Excedrin Migraine : an introduction
Excedrin Migraine, the first nonprescription migraine pain reliever, combines Aspirin, acetaminophen (the active ingredient in Tylenol) along with caffeine to relieve migraine symptoms. Excedrin Migraine came to the market in the U.S. in 1998. It contains the exact same ingredients at the same dosage as Excedrin Extra Strength.
Excedrin and Migraines
Excedrin Migraine is best used for short-term, immediate pain relief. It is not recommended for frequent or long-term use because of the potentially dangerous stomach-related side effects that are related to drugs in the NSAID class of medications. Both acetaminophen and Aspirin are NSAIDs and may cause ulcers, stomach bleeding and other similar side effects.
Some people who use this medication may complain of rebound headache. It occurs when someone uses a headache or migraine pain reliever often or for long periods of time. It is also called a medication overuse headache. This type of migraine headache occurs as a withdrawal reaction when the medication is stopped after overuse.
How Excedrin Migraine works
Excedrin Migraine ingredients:
- 250 mg of Aspirin
- 250 mg of acetaminophen
- 65 mg of caffeine
Other medications that contain the same active ingredients:
- Goody’s Extra Strength and Goody’s Headache Powders
- Generic and store-brandnames
- Anacin Advanced Headache Formula
The Aspirin and acetaminophen, both members of the NSAID class of medications, interfere with substances in the body that cause inflammation. The caffeine is used to increase the effectiveness of the Aspirin and acetaminophen.
Different forms /formulations of Excedrin Migraine
Excedrin Migraine Side Effects
- Nausea or vomiting
- Stomach upset
- Trouble falling asleep
- Shaky or nervous feeling
Serious side effects of Excedrin Migraine
If you experience any of the following serious side effects, please seek immediate medical attention. You should also stop taking Excedrin Migraine until you have consulted with your physician.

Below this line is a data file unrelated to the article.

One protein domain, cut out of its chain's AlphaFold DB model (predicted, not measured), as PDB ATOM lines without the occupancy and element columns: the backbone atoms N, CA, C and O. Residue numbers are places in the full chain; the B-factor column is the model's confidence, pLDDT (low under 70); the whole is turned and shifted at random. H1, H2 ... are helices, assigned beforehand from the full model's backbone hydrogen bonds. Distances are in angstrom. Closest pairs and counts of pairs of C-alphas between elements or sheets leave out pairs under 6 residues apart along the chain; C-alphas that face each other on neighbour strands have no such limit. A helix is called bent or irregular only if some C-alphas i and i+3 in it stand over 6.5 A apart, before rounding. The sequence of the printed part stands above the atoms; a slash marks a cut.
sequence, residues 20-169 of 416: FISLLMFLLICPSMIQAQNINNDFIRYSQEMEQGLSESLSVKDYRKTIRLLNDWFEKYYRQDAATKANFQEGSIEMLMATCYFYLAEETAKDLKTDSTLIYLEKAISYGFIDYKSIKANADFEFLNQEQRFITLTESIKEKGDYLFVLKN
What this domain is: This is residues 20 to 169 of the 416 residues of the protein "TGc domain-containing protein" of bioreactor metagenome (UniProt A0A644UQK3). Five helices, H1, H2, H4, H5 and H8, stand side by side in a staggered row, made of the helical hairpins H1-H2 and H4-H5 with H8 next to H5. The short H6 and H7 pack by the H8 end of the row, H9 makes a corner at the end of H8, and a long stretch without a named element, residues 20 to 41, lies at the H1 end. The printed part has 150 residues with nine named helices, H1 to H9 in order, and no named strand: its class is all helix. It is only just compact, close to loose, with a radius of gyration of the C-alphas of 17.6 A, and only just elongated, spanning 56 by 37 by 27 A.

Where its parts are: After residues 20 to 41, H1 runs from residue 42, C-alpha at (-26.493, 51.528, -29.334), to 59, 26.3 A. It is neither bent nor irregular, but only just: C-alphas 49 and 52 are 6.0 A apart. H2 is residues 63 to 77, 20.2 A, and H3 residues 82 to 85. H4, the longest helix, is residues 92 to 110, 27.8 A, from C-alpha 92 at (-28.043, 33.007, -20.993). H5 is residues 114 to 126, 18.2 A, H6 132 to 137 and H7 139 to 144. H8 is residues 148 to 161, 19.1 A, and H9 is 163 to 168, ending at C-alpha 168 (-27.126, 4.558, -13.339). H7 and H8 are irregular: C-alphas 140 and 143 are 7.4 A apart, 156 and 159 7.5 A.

- Any signs of an allergic reaction to Excedrin Migraine, such as hives, facial swelling, asthma, wheezing or shock
- Stomach pain or upset stomach that gets worse or lasts
- Ringing in the ears or hearing loss
- Any new or unexpected symptoms
All NSAIDs carry similar information on their package inserts that urge patients not to take them regularly for more than a couple of days without discussing their use and the risks with a doctor. NSAIDs such as Aspirin and acetaminophen may cause stomach ulcers, bleeding or holes in the stomach or intestine. This side effect may occur early on in use or after long periods of use and in some cases may cause death.
Who should not take Excedrin Migraine
Talk to your doctor before using Excedrin if:
- You are taking prescription medication for blood thinning, diabetes, gout or arthritis
- You have any serious condition
- You are taking any other drugs or if you’re taking any product that contains Aspirin or acetaminophen
- You are pregnant, plan to become pregnant or breastfeeding
- You haven’t had a migraine diagnosis from a doctor
- Your headache is different than usual
- You have fever and your neck is stiff
- Your headaches occur every day
- Your headache requires bed rest
- You are at risk for stomach bleeding
- You have asthma, bleeding problems or ulcers
- You have problems or serious side effects from taking pain relievers or fever reducers
- You have a history of stomach problems, such as heartburn
- You experience the worst headache of your life
- Your headaches started after a head injury, exertion (physical activity), coughing or bending over
- You are older than age 50 and the headaches just began
- You consume three or more alcoholic beverages a day
Taking acetaminophen, one of the main ingredients in Excedrin Migraine or any other medicine in the NSAID class (except Aspirin) increases your risk of heart attack or stroke. You should inform your doctor if you have any heart disease or heart disease risk factors.
Because this medication contains Aspirin it should not be given to children under age 12, particularly those who have or are recovering from chicken pox or flu-like symptoms. In young people it can cause Reye’s syndrome, a serious, rare build-up of fat in the brain and other body parts.
As always, the best source for advice on treating your migraines is your own migraine specialist. These medication descriptions are provided only for informational purposes. You should begin no medication regimen without first checking with your physician. Again, this information should in no way substitute or be mistaken for medical advice.